With the relationship between Sam Allardyce, the West Ham board and fans forced to near breaking point at the start of the year the future at Upton Park didn't look too bright. The club stuck by the manager and Allardyce eventually steered the Hammers to a 13th placed finish, but rumours of unrest behind the scenes persisted going into the summer.
The chairmen, Davids Sullivan and Gold, were demanding a brand of football that the fans would approve of, with more goals seemingly a necessity if Allardyce were to keep his place at the helm, with just 40 scored over the course of last season. The appointment of former fan favourite Teddy Sheringham as an attacking coach was one that the club were quick to deny undermined the manager's position.
The former Bolton boss spent big on World Cup breakthrough Enner Valencia, with concerns over Andy Carroll's fitness justified following another injury lay-off. The club would later sign Diafra Sakho from Metz to bolster their attacking ranks further but it is the much maligned Carlton Cole that has got the nod up front thus far, opening his account for the season in last weekend's impressive victory over Crystal Palace.
That followed an opening day derby clash with Spurs, which West Ham were unfortunate to lose courtesy of an unlikely injury time winner from Tottenham new boy Eric Dier. It's true that the East Londoners had a one man advantage for a decent portion of the game but it is also true that the Hammers were on top prior to Kyle Naughton's dismissal just before the half hour mark, with James Collins receiving his marching orders to even things up in the second half. West Ham had mustered six shots to the visitors' one before Tottenham were reduced to ten and Mark Noble's miss from the resulting penalty was undoubtedly a big factor in the narrow defeat.
Allardyce's men looked decent, ending the game with 18 shots at goal, though their profligacy in front of it had seemed to carry over from the previous campaign. The same could not be said for the following weekend's short trip to Selhurst Park, where West Ham again peppered their opponents' goal with 17 shots, this time hitting the target with eight (just four vs Spurs).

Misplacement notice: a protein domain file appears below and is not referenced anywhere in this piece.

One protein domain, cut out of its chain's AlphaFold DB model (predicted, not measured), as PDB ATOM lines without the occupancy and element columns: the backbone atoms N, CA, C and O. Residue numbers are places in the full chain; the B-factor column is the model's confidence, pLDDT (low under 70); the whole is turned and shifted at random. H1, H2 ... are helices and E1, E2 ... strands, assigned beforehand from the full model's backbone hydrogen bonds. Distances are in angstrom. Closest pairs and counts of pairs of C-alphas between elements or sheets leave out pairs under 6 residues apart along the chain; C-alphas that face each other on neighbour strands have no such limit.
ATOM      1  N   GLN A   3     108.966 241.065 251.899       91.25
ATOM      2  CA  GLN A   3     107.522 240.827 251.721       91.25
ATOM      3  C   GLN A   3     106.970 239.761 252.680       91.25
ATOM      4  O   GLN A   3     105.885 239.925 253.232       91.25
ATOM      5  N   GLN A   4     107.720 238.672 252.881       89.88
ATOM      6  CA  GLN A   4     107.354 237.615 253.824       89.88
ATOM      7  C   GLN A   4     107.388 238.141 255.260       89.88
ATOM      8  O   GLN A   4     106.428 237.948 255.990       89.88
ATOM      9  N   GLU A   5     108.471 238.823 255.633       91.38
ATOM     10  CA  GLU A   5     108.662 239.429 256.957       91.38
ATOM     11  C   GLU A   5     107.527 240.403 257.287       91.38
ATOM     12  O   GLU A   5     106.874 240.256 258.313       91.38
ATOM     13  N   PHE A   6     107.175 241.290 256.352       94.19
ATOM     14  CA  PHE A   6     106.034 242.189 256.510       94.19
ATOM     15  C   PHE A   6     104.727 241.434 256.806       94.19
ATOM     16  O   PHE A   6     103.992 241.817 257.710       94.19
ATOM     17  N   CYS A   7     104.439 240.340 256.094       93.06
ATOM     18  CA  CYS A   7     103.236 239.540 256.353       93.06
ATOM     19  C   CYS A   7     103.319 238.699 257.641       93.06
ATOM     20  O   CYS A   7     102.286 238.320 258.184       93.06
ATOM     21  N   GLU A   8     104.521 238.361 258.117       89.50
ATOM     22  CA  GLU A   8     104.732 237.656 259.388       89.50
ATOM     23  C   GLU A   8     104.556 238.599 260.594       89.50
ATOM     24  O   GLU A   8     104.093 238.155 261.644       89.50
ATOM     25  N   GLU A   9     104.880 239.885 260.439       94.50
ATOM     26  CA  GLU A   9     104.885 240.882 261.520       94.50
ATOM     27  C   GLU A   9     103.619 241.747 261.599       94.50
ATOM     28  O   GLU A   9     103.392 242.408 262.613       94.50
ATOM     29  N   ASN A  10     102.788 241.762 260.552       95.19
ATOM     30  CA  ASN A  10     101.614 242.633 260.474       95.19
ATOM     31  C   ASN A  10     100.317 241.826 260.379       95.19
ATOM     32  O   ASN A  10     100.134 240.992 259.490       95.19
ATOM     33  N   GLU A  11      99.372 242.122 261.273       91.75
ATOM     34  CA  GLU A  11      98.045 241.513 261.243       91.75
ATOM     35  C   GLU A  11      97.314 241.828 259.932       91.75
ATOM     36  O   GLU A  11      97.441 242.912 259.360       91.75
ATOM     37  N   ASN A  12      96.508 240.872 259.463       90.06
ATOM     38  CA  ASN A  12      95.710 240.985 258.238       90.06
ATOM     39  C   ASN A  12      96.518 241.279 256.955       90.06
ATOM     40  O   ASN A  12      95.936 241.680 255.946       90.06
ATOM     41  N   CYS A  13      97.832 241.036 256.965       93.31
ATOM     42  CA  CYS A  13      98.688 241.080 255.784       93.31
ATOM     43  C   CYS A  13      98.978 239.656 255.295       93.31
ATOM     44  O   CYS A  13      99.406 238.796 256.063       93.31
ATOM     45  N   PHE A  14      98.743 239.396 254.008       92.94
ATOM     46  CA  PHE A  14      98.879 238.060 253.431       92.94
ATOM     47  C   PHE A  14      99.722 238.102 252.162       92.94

Along with Cole's second half strike to seal the three points there was somewhat of a collector's item from Stewart Downing, whose neat finish doubled the Hammers' lead in the first after an excellent volley from newcomer Mauro Zárate had opened the scoring. The Argentine's performance gave the fans real reason for encouragement that their side now had that cutting edge and confidence in the final third, with Zarate earning a WhoScored rating of 8.19 for his efforts.
In their opener with Spurs, West Ham completed 173 passes in the opposition half of 245 attempts (70.6% accurate), with those figures understandably dropping slightly against a team with a full compliment of players for the entire match against Palace, to 153 and 242 (63.2%) respectively. When compared to last season's averages of 139 from 228 (60.9% accuracy) Allardyce's men have clearly been more progressive and effective with their passing thus far. Only Chelsea have mustered more shots at goal than West Ham's 35, which - when considering only Cardiff and Palace had fewer last season - represents another early step in the right direction.
Any developments and improvements further upfield often owe to a stronger defensive platform from which to build. Forwards must have confidence in their more defensive counterparts, particularly in holding midfield roles, to cover for any potential counter from their opponents. It's here that Cheikou Kouyaté's early promise has played such a key role.
The giant Senegalese has sat in alongside Mark Noble thus far and provides an intimidating physical presence in the middle of the park - also capable of dropping into defence, where he often played with Anderlecht. The 24-year old has made a team high of eight tackles and six interceptions thus far, as well as winning eight aerial duels to earn a rating of 7.69 from WhoScored.com and a place in the team of the week last time out with a score of 8.29. While also offering a threat from crosses due to his height, Kouyate's ability to break up play has enabled Noble - arguably West Ham's most important player - the chance to pull the strings from deep. Only four players have completed more passes in the league than the former academy graduate after the first two fixtures (144).
Elsewhere Aaron Cresswell has also been solid upon making the step up from the Championship following a summer transfer from Ipswich. He offers a greater attacking threat than the full-backs at West Ham's disposal last season - a problem area for the club - and has already created three chances for teammates, with only Stewart Downing (six) managing more.
The club's Capital One Cup exit at the hands of Sheffield United in midweek was certainly a real blow but too much should not be read into it, with Allardyce making ten changes from the team that beat Palace. In the league at least, the (extremely) early signs are good for West Ham. If Enner Valencia can adapt and start to justify the lofty price tag that he demanded after an impressive World Cup showing then a top half finish could be well within their grasp.
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All statistics courtesy of WhoScored.com where you can find yet more stats and player ratings.